[INDUSTRY BLOG] Transitioning a collection of records from one vendor to another can appear to be a complicated and stressful task. Access has coordinated and performed the transition of hundreds of thousands of boxes of records and continues to do so as a regular practice. We’ve developed a few key steps that should always be followed when you are moving your records from one vendor to another.
Step One – Selecting your new vendor
When selecting a new vendor there are obvious factors to consider such as price, security and service levels. As part of your due diligence, ask the vendor for their documented transition plan and also find out how many clients and cubic feet they have transferred from other vendors. I would also suggest speaking to clients of the vendor you are considering. One area often overlooked is selecting a vendor that can meet all your needs and grow with your organization. Does the vendor offer a full suite of services such as document destruction, document imaging and backup tape rotations? Do they have a technology roadmap and can they assist you in reducing your dependence on paper records? If their answer to these questions is “No” you might be looking at the wrong vendor.
Step Two – Preparing to leave your existing vendor
When moving to a new records management provider, take the time to review your existing contract ahead of time. Watch out for auto-renewals and find out how much notification you are required to give your current vendor. Notify your current vendor in writing that you plan to terminate your agreement. Ask for total cost of closing your account and moving it to a new vendor. This is an important step because your new vendor will likely cover some of your account closing costs. You’ll want to request a detailed inventory in Excel, Access or some common file format. Your new vendor will need this to confirm that all records actually transferred. You should communicate your expectations for how long the transfer should take and establish a targeted completion date, which your new vendor should help determine. This will vary depending on the amount of cubic feet you have and where your records are located. For example, are they all in one facility or spread over multiple locations? Three tractor trailer loads or 3,800 cubic of records per week is a reasonable request. After you have addressed all of these items, you’ll need to pay the account closing invoice before the transfer starts.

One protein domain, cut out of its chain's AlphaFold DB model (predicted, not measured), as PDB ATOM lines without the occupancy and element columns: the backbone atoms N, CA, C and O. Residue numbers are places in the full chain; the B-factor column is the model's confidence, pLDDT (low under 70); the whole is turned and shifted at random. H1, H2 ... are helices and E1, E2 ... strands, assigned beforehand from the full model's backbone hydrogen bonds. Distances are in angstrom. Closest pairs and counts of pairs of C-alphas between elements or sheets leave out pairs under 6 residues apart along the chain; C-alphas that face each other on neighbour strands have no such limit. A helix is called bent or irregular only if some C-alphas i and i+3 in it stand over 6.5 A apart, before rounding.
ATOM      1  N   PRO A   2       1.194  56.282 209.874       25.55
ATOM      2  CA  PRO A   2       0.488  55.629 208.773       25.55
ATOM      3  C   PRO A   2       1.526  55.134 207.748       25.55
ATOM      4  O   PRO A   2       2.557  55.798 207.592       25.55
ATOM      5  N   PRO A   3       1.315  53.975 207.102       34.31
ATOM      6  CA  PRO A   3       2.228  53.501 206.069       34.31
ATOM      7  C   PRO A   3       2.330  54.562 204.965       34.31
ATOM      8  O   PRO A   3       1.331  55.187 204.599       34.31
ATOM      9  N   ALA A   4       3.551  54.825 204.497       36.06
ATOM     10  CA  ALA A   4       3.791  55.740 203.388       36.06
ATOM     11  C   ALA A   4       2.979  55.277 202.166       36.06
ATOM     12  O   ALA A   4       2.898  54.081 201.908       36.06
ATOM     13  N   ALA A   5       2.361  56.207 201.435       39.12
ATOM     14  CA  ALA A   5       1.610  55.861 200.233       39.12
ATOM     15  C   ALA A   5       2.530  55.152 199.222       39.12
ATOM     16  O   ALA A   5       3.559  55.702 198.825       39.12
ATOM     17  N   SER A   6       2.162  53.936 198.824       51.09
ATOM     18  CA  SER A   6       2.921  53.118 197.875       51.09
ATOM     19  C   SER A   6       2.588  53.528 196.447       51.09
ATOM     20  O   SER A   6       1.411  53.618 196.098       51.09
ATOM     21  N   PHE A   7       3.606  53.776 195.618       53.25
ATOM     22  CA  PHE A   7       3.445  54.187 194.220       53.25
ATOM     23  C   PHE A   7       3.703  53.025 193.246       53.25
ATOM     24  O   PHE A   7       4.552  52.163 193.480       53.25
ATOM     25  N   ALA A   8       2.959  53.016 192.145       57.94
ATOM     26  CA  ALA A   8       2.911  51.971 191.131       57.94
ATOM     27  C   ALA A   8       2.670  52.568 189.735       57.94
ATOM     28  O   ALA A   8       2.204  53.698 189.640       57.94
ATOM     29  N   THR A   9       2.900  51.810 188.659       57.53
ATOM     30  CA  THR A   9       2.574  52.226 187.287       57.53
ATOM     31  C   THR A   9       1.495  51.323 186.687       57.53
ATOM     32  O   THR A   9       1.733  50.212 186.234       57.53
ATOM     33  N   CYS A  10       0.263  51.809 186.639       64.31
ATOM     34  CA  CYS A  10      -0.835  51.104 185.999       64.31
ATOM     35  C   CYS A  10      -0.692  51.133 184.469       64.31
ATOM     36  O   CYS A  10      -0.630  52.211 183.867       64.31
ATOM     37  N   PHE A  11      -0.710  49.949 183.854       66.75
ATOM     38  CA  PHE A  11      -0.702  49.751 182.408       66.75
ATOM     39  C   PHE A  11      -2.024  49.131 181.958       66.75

Step Three – Letting your new vendor manage the transfer
After all steps have been taken to terminate your existing contract, it’s time to introduce your new vendor to the previous one. Your new vendor should have assigned a point person or Project Manager to coordinate the transfer. The Project Manager will coordinate communication, logistics and the transfer of data. The client can decide how involved they would like to be in the transfer, although most request weekly updates until it is complete. The updates should confirm if the transfer is on schedule and let you know the accuracy of the records transferred. Upon completion, your new vendor should provide a detailed inventory and identify any unresolved discrepancies that you’ll need to resolve with the previous vendor. Your new vendor should have provided some sort of inventory management and reporting tool (hopefully web-based with security access levels), which you can use to review your data. Your new vendor should have also provided a customer handbook or some document that outlines the best way to interact with them.
Now that all the steps have been successfully completed, you’re ready to start doing business with your new vendor.